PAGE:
The challenge of fulfilment of the goals of reform has now shifted to the PIOB itself. And these challenges will be formidable; by design, all but one of our members are not trained in accountancy. Fortunately, we have available to us the substantial resources of IFAC, its member bodies and its consultative advisory groups. And we currently have on the PIOB Board an excellent balance and a variety of Board Members' skills, experience and perspectives.
Members come from a number of professions and all branches of regulation, often with broad and deep experience in several spheres. The Group has also been well-balanced geographically with three members domiciled in Europe, four in North America and one in Japan.
The working atmosphere among PIOB members is excellent and we are all optimistic about the output of its work. Recently, the European Commission appointed two observer members to the PIOB. We welcomed this development and believe it will add an important new dimension to the quality of PIOB deliberations and the balance of perspectives within the Board.
Marshalling these resources, we will work to further the goals of quality, independence, transparency and convergence. In doing this we will strive to fully recognize the needs of all of the users of the outputs of the accounting and audit functions. Our challenge will be to assert our role of public interest overseer, but to do so without disrupting the efficient operation of the existing process.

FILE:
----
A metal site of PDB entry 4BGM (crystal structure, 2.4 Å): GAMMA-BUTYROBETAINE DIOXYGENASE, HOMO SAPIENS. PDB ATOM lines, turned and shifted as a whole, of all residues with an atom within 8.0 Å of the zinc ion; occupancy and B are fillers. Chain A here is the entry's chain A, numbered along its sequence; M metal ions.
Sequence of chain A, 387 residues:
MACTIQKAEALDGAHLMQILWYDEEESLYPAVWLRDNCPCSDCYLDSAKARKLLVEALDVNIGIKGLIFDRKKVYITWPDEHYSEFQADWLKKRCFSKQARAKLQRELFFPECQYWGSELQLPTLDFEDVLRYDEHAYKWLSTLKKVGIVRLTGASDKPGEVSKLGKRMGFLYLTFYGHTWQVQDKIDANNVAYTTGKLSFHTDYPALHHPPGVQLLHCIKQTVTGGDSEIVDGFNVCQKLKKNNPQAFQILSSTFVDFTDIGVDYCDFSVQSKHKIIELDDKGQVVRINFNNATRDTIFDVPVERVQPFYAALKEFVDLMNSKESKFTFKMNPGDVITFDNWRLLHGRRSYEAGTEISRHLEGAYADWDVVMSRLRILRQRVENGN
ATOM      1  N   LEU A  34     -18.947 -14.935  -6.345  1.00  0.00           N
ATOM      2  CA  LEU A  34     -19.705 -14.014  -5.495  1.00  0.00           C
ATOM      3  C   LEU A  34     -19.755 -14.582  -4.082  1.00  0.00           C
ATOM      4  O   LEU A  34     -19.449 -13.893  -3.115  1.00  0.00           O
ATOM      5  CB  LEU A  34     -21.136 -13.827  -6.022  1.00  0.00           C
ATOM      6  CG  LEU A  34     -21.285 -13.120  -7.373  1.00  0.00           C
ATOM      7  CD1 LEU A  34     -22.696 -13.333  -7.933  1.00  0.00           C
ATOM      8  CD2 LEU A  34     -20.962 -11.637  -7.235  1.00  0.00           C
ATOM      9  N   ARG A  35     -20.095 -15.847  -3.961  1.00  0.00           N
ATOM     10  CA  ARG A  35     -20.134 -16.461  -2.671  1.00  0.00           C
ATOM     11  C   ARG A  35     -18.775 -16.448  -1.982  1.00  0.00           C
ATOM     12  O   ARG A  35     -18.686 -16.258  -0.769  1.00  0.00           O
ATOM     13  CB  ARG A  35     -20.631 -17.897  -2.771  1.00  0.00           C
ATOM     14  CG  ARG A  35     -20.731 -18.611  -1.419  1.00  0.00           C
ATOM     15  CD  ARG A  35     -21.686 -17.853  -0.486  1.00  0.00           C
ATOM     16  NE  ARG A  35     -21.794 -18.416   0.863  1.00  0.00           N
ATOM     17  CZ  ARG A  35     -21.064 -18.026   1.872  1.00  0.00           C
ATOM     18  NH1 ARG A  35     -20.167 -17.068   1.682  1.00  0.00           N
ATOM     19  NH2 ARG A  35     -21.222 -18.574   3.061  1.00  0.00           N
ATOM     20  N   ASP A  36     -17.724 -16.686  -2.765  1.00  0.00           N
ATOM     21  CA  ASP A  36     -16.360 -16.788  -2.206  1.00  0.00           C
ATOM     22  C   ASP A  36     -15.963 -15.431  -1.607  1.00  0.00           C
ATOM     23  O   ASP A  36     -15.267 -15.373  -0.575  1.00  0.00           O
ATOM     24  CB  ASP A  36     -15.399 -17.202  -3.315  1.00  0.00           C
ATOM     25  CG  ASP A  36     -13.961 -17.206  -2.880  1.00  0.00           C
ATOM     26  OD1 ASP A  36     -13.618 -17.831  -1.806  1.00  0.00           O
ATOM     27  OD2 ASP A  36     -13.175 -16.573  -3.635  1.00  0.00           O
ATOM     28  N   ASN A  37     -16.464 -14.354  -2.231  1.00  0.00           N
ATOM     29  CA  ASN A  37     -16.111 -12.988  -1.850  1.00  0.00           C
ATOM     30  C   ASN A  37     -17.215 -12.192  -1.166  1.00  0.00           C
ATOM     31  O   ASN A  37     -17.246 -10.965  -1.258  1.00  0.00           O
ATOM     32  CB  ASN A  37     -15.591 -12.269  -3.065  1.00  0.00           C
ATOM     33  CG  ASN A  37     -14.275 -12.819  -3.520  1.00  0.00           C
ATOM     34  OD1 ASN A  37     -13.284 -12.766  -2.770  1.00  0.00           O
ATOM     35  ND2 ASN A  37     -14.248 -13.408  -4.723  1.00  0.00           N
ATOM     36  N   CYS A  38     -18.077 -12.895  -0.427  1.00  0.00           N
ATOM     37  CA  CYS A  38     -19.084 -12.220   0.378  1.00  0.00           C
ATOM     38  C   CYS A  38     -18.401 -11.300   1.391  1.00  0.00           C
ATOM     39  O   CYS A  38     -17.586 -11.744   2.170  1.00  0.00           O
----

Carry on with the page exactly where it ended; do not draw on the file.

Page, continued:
Our learning curve has been steep and the Board has taken up the challenge with enthusiasm. We have attended virtually all meetings of public interest activity committees to date, covering the International Audit and Assurances Standards Board, the Ethics and Education committees, their related consultative advisory groups and IFAC's nominating committee.
Our intention is to attend as many of these public interest meetings as feasible during the coming year to deepen our understanding of the work and of the process of these groups.
Although this first year of operation has been dedicated primarily to learning, we have also been providing input to IFAC due process. We recently approved a critical document setting out the framework under which all standard-setting projects are to be conducted. As a result, IFAC has now adopted a common due process for all standards-setting committees and their related consultative advisory groups.
We are currently considering draft terms of reference for Consultative Advisory Groups and their Chairs, as well as the draft Terms of Reference for the standards committees themselves.